When the filmmakers behind the original Planet of the Apes released the science-fiction movie in the spring of 1968, few in the industry or the audience realized that the project would completely transform the milieu of make-up effects and the entire cinematic world at large. That impact is still being felt today. With its myriad believable and iconic simian characters, Planet of the Apes simultaneously raised the bar for the genre and the potential of prosthetic make-up—due in large part to the innovations of creative make-up designer John Chambers and his team of artists, many of whom were newcomers in the field.
Now, a reverential documentary, Making Apes: The Artists Who Changed Film, showcases the remarkable make-up artistry in Planet of the Apes, giving a new voice to these groundbreaking craftspeople for the first time on film. Directed by William Conlin and conceived by Tom Burman, Chambers’ key apprentice on Apes throughout 1967, Making Apes heralds artists who, other than Chambers and 20th Century Fox make-up department head Dan Striepeke, did not receive screen credit nor individual acclaim at the time of the film’s initial prominence.
At the University of Southern California, a recent Los Angeles-based premiere of the film brought out not only many of the crew from 1968’s Planet of the Apes, but also the top names who are currently make-up stalwarts in the industry, profoundly influenced by the original movie and its chimpanzee, gorilla and orangutan characters.
“It changed the way producers look at film—directors, scriptwriters could write the impossible; Planet of the Apes was a turning point.” - Tom Burman remembered.
In a pre-screening reception at the Making Apes premiere, pointing to Chambers’ pioneering designs, Darrell McIntyre, who created gorilla and chimpanzee make-ups in 1967, discussed the revolutionary approach. “No other show had tried to accomplish what we accomplished with the prosthetic appliances,” he said. “I still think [the film] holds up great, and a lot of young people are discovering it.”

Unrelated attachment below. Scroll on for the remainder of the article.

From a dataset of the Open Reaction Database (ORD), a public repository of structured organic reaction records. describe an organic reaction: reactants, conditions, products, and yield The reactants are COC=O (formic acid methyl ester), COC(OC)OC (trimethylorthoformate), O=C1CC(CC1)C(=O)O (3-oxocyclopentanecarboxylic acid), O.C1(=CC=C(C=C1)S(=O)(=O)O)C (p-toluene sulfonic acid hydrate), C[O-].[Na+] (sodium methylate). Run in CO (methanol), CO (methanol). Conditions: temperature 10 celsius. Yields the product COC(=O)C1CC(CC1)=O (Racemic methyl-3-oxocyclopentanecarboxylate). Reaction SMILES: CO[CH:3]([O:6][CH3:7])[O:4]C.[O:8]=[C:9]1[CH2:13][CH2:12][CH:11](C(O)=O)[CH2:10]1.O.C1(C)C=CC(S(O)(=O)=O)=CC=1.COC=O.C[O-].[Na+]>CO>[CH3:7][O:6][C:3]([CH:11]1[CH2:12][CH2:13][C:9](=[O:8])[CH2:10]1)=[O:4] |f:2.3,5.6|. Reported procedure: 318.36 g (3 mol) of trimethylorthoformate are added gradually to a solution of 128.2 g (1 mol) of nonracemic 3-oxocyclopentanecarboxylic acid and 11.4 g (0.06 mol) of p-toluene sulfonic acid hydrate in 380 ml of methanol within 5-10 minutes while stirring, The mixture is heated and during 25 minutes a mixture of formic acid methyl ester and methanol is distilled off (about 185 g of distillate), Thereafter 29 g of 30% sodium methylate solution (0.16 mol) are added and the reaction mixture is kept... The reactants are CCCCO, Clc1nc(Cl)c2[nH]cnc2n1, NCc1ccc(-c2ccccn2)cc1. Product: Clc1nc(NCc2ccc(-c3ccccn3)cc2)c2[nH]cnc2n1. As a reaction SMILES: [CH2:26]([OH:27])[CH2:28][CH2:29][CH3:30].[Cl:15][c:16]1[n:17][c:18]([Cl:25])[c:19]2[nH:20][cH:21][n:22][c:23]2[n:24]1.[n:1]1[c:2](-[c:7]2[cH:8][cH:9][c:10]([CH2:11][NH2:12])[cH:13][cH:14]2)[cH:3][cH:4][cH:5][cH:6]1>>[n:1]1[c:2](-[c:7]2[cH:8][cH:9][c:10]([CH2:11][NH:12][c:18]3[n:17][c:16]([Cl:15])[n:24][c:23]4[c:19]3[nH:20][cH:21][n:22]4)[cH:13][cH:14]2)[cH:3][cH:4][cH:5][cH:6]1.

Next, longtime make-up artist and Academy of Motion Picture Arts and Sciences Makeup Artists and Hairstylists Branch Governor Leonard Engelman, who had worked with Chambers in the Universal Pictures make-up lab, noted the revolution in prosthetics at the time. “It was a major leap forward from what was being done in the past,” he said of the ape make-ups. “You believed it. To a large degree, that’s what make-up is when it’s successful: you see the character, whether it’s an animal or a human.”
Academy Award-winning artist Kevin Haney echoed Engelman’s sentiments. “The original designs were revolutionary, and they were nothing like we’d ever seen before,” he said. “When those gorillas are in the cornfield [towards the beginning of the 1968 film], when you first see them, it’s one of the most startling moments in cinema history.”
Veteran make-up effects artist Craig Reardon, who visited Chambers’ 20th Century Fox make-up department as a teenager before Apes was released, reflected on the clarity and attractiveness of the ape make-ups. “In spite of everybody being covered up, they still come through,” he expressed. “The performers weren’t inhibited by the make-up, and at the time, they made the point that they could express things through those make-ups.”
Ed French, another make-up effects icon, underscored the importance of the actors in Apes who brought the make-ups to life. “They’re brilliantly designed, but also, the casting was spot on—particularly Roddy McDowall,” he recalled. “I think he made that movie fly.”